Category: Learn

27 May 2020

Life of a Tadpole

Life of a Tadpole

You step into the warm sun on a late spring afternoon. As you walk along the edge of a shallow pond, you hear the distinctive ‘PLOP’ of a frog jumping to the safety of the cool waters. You glance down into the water and see the surface looks as if it is almost alive- the surface is writhing and wriggling in the shallows. Upon closer inspection, you see hundreds, if not thousands of tiny tadpoles!

Tadpoles have captured the attention and imagination of all ages, from toddlers to adults.

It’s hard for us to grasp how that tiny squirming speck will one day become an adult frog or toad. Did you know that Ohio is home to 15 species of frogs and toads? Every one of those species must seek out a water source and go through complete metamorphosis: from egg to tadpole to froglet to adult. One of our loudest and largest residents exemplifies the stages of a tadpole quite well. Let’s check out the life cycle of our bullfrog!

On a warm spring or early summer night, a female bullfrog can lay up to 20,000 eggs! She will lay these eggs in different clutches with varying amounts of eggs in each. As those tiny tadpoles start to take shape, they hatch out in one to three weeks. Interestingly, the amount of time needed to emerge largely depends on the temperature. The warmer it is, the faster the tadpoles will develop. Once the tadpoles hatch out, it’s growing time. Young tadpoles spend their days munching on dead vegetation and occasionally other dead tadpoles! Tadpoles breathe using their gills, which are covered by a skin flap to protect this sensitive organ. Those gills don’t stick around forever. At just four weeks, tadpoles start to develop lungs. However, their gills do not disappear until they are almost ready to transition to an adult frog. Could you imagine being able to breathe in two different ways? Tadpoles get to “test drive” their lungs long before they depend on them. If you ever see tadpoles swimming to the surface and darting back down, then you are witnessing a tadpole learning to breathe from its lungs.

Bullfrogs have an unusually large range in development and can spend anywhere from one to two years as a tadpole. While some of our local toads and frogs can develop as quickly as a couple of months. A bullfrog tadpole eats everything it can get its mouth around, up until the magic happens. At first, just a small nub will appear at the base of the tadpole’s body. As that nub grows little by little each day, look closely, there are probably small webbed feet attached to that pollywog! That first set of tiny webbed feet will grow into long and powerful back legs, built for hopping and swimming. As the back legs are becoming fully recognizable, other changes start to happen to the tadpole; front legs sprout, the tail shortens, and the body of that tadpole is no longer a rounded lump, it is elongated and now has structure. At this stage, it is not quite a tadpole, not quite a frog…it’s a froglet! Froglets have fully formed lungs and can be spotted hopping around the edges of the pond. It will not be long until the froglet’s tail is absorbed into its body and finally becomes a frog.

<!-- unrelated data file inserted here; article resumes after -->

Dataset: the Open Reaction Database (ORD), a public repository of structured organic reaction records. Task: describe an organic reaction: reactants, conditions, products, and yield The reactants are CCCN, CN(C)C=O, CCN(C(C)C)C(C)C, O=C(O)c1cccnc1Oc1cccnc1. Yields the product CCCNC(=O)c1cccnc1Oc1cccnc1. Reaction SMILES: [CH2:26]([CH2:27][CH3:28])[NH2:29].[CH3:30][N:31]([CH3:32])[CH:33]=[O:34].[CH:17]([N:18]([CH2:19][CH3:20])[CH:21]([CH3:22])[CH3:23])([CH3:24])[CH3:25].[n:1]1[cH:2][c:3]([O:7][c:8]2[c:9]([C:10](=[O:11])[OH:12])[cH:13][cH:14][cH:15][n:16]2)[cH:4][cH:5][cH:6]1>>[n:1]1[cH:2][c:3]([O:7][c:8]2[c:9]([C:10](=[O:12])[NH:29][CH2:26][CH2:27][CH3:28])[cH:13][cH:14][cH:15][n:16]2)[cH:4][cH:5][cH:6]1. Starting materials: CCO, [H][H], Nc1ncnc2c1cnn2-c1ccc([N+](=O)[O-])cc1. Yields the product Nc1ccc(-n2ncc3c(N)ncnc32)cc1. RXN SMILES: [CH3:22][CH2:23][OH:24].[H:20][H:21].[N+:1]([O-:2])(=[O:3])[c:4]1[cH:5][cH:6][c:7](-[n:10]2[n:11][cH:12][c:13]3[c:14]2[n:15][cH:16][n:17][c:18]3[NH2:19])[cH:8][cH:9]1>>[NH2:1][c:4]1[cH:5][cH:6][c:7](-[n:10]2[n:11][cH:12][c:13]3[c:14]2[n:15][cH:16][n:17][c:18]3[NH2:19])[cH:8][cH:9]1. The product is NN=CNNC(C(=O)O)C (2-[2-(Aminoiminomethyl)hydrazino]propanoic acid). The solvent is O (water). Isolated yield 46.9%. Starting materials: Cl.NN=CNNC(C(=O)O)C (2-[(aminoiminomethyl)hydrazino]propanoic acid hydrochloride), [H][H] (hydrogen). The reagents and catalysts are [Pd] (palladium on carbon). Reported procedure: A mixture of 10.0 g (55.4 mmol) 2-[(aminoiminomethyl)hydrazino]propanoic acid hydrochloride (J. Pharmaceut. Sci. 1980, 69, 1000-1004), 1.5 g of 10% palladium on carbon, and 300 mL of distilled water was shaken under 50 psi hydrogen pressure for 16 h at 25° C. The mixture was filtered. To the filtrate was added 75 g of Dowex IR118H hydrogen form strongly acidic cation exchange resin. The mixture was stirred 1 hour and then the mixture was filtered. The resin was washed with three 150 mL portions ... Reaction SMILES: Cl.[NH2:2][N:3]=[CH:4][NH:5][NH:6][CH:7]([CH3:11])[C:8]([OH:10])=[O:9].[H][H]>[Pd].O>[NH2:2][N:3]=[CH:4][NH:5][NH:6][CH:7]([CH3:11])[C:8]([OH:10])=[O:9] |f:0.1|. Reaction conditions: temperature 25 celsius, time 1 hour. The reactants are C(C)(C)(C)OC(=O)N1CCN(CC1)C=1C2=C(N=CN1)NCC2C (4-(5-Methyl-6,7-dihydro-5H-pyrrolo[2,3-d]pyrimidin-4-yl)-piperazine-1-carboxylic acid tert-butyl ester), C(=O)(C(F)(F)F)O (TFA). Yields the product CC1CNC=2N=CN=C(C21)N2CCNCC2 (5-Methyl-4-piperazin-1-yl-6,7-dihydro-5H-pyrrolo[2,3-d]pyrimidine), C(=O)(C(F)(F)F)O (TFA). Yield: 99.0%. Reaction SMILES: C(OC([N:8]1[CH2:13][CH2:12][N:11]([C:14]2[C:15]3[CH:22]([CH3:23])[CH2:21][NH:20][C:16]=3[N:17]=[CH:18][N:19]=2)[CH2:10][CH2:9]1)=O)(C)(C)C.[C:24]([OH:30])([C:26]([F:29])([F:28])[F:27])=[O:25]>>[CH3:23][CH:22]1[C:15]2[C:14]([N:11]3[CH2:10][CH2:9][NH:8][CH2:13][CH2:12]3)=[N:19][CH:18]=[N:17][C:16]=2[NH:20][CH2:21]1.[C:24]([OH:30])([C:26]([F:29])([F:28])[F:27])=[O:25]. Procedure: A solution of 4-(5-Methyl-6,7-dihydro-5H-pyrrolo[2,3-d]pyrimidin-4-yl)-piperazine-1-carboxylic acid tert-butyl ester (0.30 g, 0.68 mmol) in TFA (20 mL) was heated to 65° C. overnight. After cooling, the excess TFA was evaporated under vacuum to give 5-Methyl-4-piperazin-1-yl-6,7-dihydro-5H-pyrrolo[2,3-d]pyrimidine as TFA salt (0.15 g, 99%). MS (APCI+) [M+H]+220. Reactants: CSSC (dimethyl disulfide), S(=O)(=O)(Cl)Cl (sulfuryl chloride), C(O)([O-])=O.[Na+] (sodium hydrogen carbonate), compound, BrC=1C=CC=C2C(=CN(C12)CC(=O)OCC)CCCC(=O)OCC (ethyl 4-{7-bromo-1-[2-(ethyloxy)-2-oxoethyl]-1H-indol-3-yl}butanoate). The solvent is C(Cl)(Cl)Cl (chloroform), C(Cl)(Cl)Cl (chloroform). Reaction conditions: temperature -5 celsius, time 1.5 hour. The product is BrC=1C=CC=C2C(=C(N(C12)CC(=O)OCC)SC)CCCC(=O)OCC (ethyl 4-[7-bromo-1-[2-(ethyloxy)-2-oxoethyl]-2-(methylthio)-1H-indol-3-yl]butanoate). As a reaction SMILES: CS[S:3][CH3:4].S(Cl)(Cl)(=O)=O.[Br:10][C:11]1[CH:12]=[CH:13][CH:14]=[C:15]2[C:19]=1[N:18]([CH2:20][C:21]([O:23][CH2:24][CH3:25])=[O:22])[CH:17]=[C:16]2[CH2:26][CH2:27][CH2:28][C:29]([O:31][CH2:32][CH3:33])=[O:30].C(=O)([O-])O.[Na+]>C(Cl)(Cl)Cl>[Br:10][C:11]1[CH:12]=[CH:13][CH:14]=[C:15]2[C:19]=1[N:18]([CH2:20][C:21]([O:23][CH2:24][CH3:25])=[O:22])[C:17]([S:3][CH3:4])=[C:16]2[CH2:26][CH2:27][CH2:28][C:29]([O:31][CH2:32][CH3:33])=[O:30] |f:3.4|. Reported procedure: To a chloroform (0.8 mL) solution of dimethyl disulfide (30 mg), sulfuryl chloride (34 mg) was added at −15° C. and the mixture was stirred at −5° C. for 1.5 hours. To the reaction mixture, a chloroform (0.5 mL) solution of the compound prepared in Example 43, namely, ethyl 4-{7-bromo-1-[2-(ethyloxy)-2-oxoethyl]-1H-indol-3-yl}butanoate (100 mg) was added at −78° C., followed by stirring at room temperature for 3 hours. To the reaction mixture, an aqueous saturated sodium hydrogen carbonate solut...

It’s no wonder tadpoles induce such wonderment to all audiences. The next time you are chasing a frog around a pond or wetland, be sure to look for those cute little tadpoles too. Maybe you’ll be lucky enough to find one with legs! If you would like to learn more about tadpoles and see them in their different developmental stages, watch this video or check your knowledge with our ‘Bullfrog Life Cycle Activity’ coloring page..

15 May 2020

Discovering Fossils

Discovering Fossils

Millions of years ago, Ohio’s landscape looked much different than it does today. A warm shallow ocean covered the land and strange creatures inhabited these waters. These creatures, including filter feeders, a few scavengers, and even predators, all roamed the ocean during the Ordovician time period, which was over 450 million years ago. Over time these warm shallow oceans were replaced by mountains and forests as Ohio’s land moved north of the equator. The Cincinnati area is known for having the most Ordovician fossils. This was due to an uplift that happened in the Earth’s crust, which caused a special feature called the Cincinnati Arch. This lift allowed many of the fossils normally found deep within the layers of the earth to push upward to the surface so that we can find them. Now, you can find clues to the ancient past by looking at the limestone and shale rocks in the Cincinnati area.